Friday, February 2, 2018

Carpe Diem Weekend-Meditation #18 Yugen, a new feature

!! Open for your submissions next Sunday February 4th at 7:00 PM (CET) !!

Dear Haijin, visitors and travelers,

Welcome at a new Carpe Diem Weekend Meditation. For this weekend-meditation I have created a whole new feature ... Yūgen. And maybe you can remember yūgen from our 2nd series of Haiku Writing Techniques.
Yūgen is usually defined as "mystery" and "unknowable depth". Somehow yūgen has avoided the controversy of Wabi and Sabi. But since deciding which haiku exemplifies this quality is a judgmental decision, there is rarely consent over which verse has it and which does not. One could say a woman's face half-hidden behind a fan has yūgen. The same face half-covered with pink goo while getting a facial, however, does not. But still, haiku poets do use the atmosphere as defined by yūgen to make their words be a good haiku by forcing their readers to think and to delve into the everyday sacredness of common things.

Here is an example of a "yūgen-haiku" by Jane Reichhold:

a swinging gate
on both sides flowers
open - close

© Jane Reichhold

Yūgen may be, among generally recondite Japanese aesthetic ideas, the most ineffable. The term is first found in Chinese philosophical texts, where it has the meaning of “dark,” or “mysterious.”

Kamo no Chōmei  offers the following as a characterization of yūgen: “It is like an autumn evening under a colorless expanse of silent sky. Somehow, as if for some reason that we should be able to recall, tears well uncontrollably.”

Another characterization helpfully mentions the importance of the imagination: “When looking at autumn mountains through mist, the view may be indistinct yet have great depth. Although few autumn leaves may be visible through the mist, the view is alluring. The limitless vista created in imagination far surpasses anything one can see more clearly”. 

Yūgen does not, as has sometimes been supposed, have to do with some other world beyond this one,
but rather with the depth of the world we live in, as experienced through cultivated imagination.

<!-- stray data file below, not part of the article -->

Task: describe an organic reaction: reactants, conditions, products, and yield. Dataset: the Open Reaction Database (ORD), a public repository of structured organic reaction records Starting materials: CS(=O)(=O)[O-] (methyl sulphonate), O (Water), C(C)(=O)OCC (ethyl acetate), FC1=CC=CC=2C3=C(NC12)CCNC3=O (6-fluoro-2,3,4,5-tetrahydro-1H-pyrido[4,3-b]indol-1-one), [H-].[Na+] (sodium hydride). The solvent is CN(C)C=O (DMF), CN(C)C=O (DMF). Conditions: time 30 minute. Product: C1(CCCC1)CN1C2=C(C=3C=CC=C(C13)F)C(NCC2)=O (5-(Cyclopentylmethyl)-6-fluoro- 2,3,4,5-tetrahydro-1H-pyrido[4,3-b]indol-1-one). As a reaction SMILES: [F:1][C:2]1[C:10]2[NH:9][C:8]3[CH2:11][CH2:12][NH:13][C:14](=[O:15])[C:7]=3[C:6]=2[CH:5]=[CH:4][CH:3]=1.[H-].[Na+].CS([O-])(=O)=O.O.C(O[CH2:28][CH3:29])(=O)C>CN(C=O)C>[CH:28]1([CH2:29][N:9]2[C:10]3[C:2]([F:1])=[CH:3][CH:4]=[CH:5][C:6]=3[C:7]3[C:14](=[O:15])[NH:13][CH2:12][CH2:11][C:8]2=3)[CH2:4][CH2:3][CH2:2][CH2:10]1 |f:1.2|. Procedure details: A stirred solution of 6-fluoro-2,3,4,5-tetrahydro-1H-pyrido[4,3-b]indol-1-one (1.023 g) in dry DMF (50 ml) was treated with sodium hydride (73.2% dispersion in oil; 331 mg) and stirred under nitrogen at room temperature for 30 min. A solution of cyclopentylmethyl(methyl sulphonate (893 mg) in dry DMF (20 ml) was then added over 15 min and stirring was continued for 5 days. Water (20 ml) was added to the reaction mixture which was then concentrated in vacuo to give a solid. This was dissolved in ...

In "Basho, The Complete Haiku" Jane Reichhold gives us an example of a haiku by Basho in which he used yūgen and I love to share that haiku here with you all: 

souvenir paintings
what kind of a brush first drew
the image of Buddha

© Basho (Tr. Jane Reichhold)

So ... yūgen as defined "mystery" and "unknowable depth" is not a well-known (or often used) haiku writing techniques, but in a way I am attracted to this technique. I think that in the most haiku shared here at Carpe Diem Haiku Kai we can find yūgen, but that's just my humble opinion.

I think we have to explore this, because I belief that haiku needs yūgen, needs "mystery" and "unknowable depth". So let us focus on that.

I have given it a try ... I just had to, because how could I expect it from you, as I didn’t tried it myself to catch "mystery" ... yūgen ... "unknowable depth" in a haiku? So here is my "yūgen-haiku" and a tanka examples from my archives: 

empty bowl
thrown away in the sink
faint scent of tea

from a treetop
emptiness dropped down
in a cicada shell
the soothing sound of spring rain
makes the silence stronger

© Chèvrefeuille

Well ... I think the goal is clear for this new weekend-meditation feature "yūgen". Try to create a "yūgen-haiku". No theme for this weekend-meditation, just try to use the "yūgen" haiku writing technique.

This weekend-meditation is open for your submissions next Sunday February 4th at 7:00 PM (CET) and will remain open until February 11th at noon (CET). Have fun! And ... have a great weekend.


  1. love your tanka, especially the play between the last two lines: "the soothing sound of spring rain
    makes the silence stronger"
    gives me a feel of solitude, but a meditative solitude rather than a lonely one, a spiritual moment enjoying nature
    also love "empty bowl", the "faint scent of tea" is a lovely line, evokes a whiff of a memory touching the heart

  2. Kristjaan - My first link above is a mistake, using your url. Could you delete that for me? Ken